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This is an example of a JSP-page calling a Session Bean. The result looks like this:
First of all, I know I can't spell. I hope you can understand it anyway.
In this example, I have not used any of the things making EJB development easier, like Eclipse, Ant or Xdoclet. I have tried to strip of everything just to make this example as easy as possible to understand. (On the other hand, some of the things in all the deployment descriptors I don't understand myself, so perhaps it would have been possible to strip of even more.) This is an example using geronimo 1.1, java 1.4 and EJB 2.1.
OK, what I want is an EJB that can tell the time, this is what the code for the bean looks like:
I have put my EJB in a package that I call mytimepak. The first 6 methods are implementations of the javax.ejb.SessionBean interface. I don't realy know what good they are, but the ejbCreate method is like a constructor, in this case an empty constructor. To enable clients to call the EJB one must provide so called home and remote interfaces. The first one, home interface, is used to locate the EJB, the other, the remote interface is used to invoke methods on the EJB. The remote interface is just like a normal interface used for RMI. As this EJB will only be used from a JSP-page that is run in the same server (same JVM) I use another type of interfaces that don't make use of the network. Thay are called LocalHome and Local interface instead, but they are just the same.
This is the code for the local home interface (coresponding to the home interface):
As you can see, the LocalHome interface is like a constructor returning MyTimeLocal.
This is the code for the Local interface (coresponding to the remote interface)
This is just a plain interface for the methods (I refuse to call them business methods) of the EJB, in this case the getTime() method.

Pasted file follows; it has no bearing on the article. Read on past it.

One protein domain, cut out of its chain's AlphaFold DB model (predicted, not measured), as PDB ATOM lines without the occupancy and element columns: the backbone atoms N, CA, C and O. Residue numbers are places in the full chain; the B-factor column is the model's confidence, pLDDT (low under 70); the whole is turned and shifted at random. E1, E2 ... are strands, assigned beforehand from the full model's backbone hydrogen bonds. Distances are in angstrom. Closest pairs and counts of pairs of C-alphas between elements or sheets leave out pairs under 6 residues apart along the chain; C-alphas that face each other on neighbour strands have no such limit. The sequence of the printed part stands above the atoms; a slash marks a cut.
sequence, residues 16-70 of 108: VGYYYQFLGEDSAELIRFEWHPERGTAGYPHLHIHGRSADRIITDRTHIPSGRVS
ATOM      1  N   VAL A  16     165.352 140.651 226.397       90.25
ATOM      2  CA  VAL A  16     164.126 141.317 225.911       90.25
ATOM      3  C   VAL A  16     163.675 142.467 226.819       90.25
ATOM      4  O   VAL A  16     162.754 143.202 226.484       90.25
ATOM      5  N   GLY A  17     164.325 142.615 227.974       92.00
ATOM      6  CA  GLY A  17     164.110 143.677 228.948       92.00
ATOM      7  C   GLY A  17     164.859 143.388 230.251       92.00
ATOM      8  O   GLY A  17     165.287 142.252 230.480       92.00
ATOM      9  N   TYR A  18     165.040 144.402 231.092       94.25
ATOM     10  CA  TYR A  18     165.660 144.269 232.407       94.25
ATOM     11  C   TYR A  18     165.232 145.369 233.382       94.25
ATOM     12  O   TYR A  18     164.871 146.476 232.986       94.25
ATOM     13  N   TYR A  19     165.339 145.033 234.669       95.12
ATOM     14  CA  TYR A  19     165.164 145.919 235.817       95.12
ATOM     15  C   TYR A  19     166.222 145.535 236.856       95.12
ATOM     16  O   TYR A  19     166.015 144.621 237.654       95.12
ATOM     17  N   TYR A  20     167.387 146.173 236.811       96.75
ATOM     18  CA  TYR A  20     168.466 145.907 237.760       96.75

This code is not hard to understand, the tricky part is the deployment descriptors. You need 2 of them, ejb-jar.xml and openejb-jar.xml. This is what they look like:
First you have some stuff that I don't know what good they are, for example the display-name tag. You can write what ever there I guess. It seams totaly unnessesary to me, but I have not tested what happens if I take it away. What does matter is the tags ejb-name, local-home, local, ejb-class, session-type. I think that the ejb-name is part of what clients use to locate the bean (see the next xml-file). The local-home, local and ejb-class tags points out the classes. Session type tells if it is a statefull or stateless session bean. Transaction type doen't make sence I think, there is no transactions in a session bean, is there? I have tryed to read more about this deployment descriptors here: http://cwiki.apache.org/GMOxDOC11/deployment-plans.html But I have not bean able to figure it out. On the other hand, I don't think ejb-jar.xml files are needed in the next generation EJB 3.0 so perhaps one should not spend to much time trying to understand it.
Here comes the openejb-jar.xml file:
Again, I don't understand much of the first part, but the ejb-ref part is important. ref-name=ejb/MyTimeBean is what clients use to lookup the EJB. ejb-link=MyTimeBean is the same as ejb-name=MyTimeBean in ejb-jar.xml. The ejb-link and the ejb-name must be the same.